A week in the life
the ever-shifting mind space of an ROGD mom
On Monday I work to not “misgender” you. It’s Pride month after all. I’ve capitulated to your request for a misgender jar, the game you suggested we play this month. Every time your father or I call you “she” or “her” we put a dollar in the jar. You have seven dollars so far. It is not a fun game. It’s a shitty game and I want to have my own jar, because the way I see it, you are misgendering you. You are not a “they.” You are a beautiful, deluded, confused young woman.
On Tuesday I lay awake and cry, terrified you’re barreling down a path I have no power to save you from. I can’t imagine actually taking your phone or pulling you out of school. Your dad and I have always solved big problems with small actions. It reminds me of that quote from Contact—“Small moves, Ellie.” But are small moves enough to keep you safe? In the middle of the night I remember that your therapist, who took her own daughter to Europe to get her to desist, doesn’t believe that that’s what you need. She sees you as a mild case. Mild case, I whisper to myself as I finally drift to sleep.
On Wednesday my nerves are shattered from broken sleep and anxious dreams. Over coffee your dad reminds me that you’re okay for now and that pulling you from school or shutting off your internet access will only backfire. Right now you’re still ours. You still listen, seek our company, laugh at our jokes. We’ve made an explicit family agreement when it comes to this stuff: our skepticism isn’t transphobic. We forbid you cutting off conversation when we question your beliefs. And also, we are always so, so careful. Like dismantling a live bomb, we do everything we can to avoid detonation.
On Thursday you and I head to the mall. I buy us Starbucks and we sit at a mildly dirty table talking about the school play you want to audition for in the fall. I muse aloud about you getting a summer job even though we’re halfway through June. You don’t completely balk, but your enthusiasm could use some work. In the car on the way home you glare at me when I sing along to The Communards. I want to tell you about them but instead you tell me that you have misophonia. I roll my eyes. Me so phony, I think. You and your mental disorders. I sing again to piss you off and you slam the stereo off, hitting the windshield wipers in the process. Afterward, we sit in clenched silence, the suburbs rolling by in an emerald blur.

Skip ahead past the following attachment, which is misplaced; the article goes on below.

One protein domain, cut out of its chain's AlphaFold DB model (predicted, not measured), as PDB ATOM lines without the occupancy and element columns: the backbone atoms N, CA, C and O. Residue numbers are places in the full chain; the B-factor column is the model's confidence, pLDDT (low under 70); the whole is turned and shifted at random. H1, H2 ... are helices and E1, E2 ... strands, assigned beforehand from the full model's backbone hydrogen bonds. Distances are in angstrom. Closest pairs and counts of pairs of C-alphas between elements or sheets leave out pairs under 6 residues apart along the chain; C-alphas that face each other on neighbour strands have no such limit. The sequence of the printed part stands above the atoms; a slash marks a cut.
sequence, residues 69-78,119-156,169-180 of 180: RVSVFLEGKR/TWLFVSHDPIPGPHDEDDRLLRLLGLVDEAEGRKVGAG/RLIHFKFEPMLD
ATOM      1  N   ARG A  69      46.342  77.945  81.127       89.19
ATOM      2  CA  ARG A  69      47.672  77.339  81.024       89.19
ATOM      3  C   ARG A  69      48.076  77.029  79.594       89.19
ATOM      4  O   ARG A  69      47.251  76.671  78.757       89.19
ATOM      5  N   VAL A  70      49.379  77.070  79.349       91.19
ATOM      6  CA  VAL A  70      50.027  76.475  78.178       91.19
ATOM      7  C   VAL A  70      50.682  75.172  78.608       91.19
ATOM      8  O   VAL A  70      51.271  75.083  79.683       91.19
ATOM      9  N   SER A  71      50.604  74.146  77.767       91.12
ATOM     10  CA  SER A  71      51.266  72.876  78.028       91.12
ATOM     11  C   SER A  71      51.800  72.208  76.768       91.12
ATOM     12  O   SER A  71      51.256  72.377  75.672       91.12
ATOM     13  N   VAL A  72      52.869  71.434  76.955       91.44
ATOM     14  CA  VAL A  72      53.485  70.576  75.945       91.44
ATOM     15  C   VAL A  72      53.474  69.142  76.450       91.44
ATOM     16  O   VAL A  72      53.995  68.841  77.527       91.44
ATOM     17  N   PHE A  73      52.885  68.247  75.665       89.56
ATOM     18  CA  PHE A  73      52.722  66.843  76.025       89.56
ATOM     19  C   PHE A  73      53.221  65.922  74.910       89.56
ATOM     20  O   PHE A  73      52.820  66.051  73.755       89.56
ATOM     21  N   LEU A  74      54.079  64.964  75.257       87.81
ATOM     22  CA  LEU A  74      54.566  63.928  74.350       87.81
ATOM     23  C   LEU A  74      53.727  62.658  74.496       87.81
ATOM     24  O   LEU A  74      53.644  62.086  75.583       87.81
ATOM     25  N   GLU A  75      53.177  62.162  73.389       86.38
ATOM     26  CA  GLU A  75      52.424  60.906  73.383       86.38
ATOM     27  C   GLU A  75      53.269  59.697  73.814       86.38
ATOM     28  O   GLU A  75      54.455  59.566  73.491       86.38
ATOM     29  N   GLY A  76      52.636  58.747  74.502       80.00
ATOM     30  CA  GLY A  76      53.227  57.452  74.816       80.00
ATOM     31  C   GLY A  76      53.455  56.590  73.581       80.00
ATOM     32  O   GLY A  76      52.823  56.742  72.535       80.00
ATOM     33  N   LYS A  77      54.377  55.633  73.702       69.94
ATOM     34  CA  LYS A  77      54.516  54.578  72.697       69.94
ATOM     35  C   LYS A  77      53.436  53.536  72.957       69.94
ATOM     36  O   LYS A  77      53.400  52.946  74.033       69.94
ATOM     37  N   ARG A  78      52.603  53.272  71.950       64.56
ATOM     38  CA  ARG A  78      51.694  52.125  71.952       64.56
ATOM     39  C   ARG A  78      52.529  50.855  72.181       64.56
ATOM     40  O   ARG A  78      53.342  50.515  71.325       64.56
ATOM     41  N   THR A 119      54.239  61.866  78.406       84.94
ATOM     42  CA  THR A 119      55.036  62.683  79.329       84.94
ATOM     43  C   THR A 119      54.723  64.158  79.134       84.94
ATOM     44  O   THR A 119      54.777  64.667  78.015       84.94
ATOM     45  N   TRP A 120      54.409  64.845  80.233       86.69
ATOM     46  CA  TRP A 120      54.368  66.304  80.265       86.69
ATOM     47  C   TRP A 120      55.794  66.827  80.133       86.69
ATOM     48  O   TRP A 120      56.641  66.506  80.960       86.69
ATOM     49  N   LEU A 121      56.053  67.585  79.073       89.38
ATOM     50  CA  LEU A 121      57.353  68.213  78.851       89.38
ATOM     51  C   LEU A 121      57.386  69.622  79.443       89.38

On Friday I lay in bed all day. You spend the afternoon with your one friend who still goes by her birth name and biologically matched pronouns. I binge watch videos on Exulansic’s Odysee channel—dozens of phalloplasties gone wrong. I know in my heart that’s not your goal, but I am gripped by the horror. I watch these barely adult women with their hollow eyes, beards and scarred flat chests bullshit themselves as they detail complications that leave them with colostomy bags taped to their thighs, scarred forearms, misshapen skin tubes… One uses a motorized wheelchair. Another describes waiting for yet another corrective surgery she thinks will bring her to the magical finish line. They beg us to believe they have no regrets. They’re so thankful, but their insurance has run out and their doctors no longer care, so anything you can afford would be so, so greatly appreciated.
On Saturday your dad and I take you to the little town where he proposed to me. We amble in and out of galleries, vintage shops and stores bursting with incense, saris and tie-dye T-shirts. It’s so good to be out of the house, just spending time together. At dinner you don’t want lemonade because the pulp bothers your “texture issues.” You’re afraid to use the bathroom unless it’s a unisex single serve. Your dad and I share a knowing glance.
On the way back to the car we pass a trans couple—a pair of biological young men holding hands and storming up the sidewalk like they’re expecting a fight. When they pass I can’t help but notice that the tall one is wearing a pink thong under a sheer mesh skirt. His ass on display exhausts me. I remark on it and you say, staring after them in awe, “I think they look cool”.
In the car I ask for more details about your current public bathroom feelings and habits. You don’t want to use the mens’ because it’s gross, but you don’t like the ladies’ because, ugh, other people. Your dad and I take the opportunity to warn you against using the mens’ room for a host of reasons we do not detail. The ladies’ makes so much more sense. Causes far less trouble. I decide you’re secretly relieved to have us tell you what to do, how to proceed through this impossible maze you’ve constructed.
On Sunday it rains. I ask your help to set the table and you do so reluctantly. Your dad asks how the job search is going and you shrug. After dinner I walk the dogs and suddenly seethe. I decide I’m done with the lying. The next time you accuse me of misgendering you, I’m going to tell you, like I learned from Exulansic, that I am a gender atheist. That I don’t believe in gender identity. I believe in the truth. Facts. Biology. And you, my dear, are a biological woman with matching pronouns. And another thing! In September I’m telling the school to change your name back to your birth name. Your real name. And if they refuse, I’m taking you out of there! I’m practically foaming at the mouth, I’m so furious. But when I arrive back home, you’re sitting with your dad in the living room eating popcorn and watching the new Dr. Strange movie and, as I hang up the leashes, I decide to wait another day.
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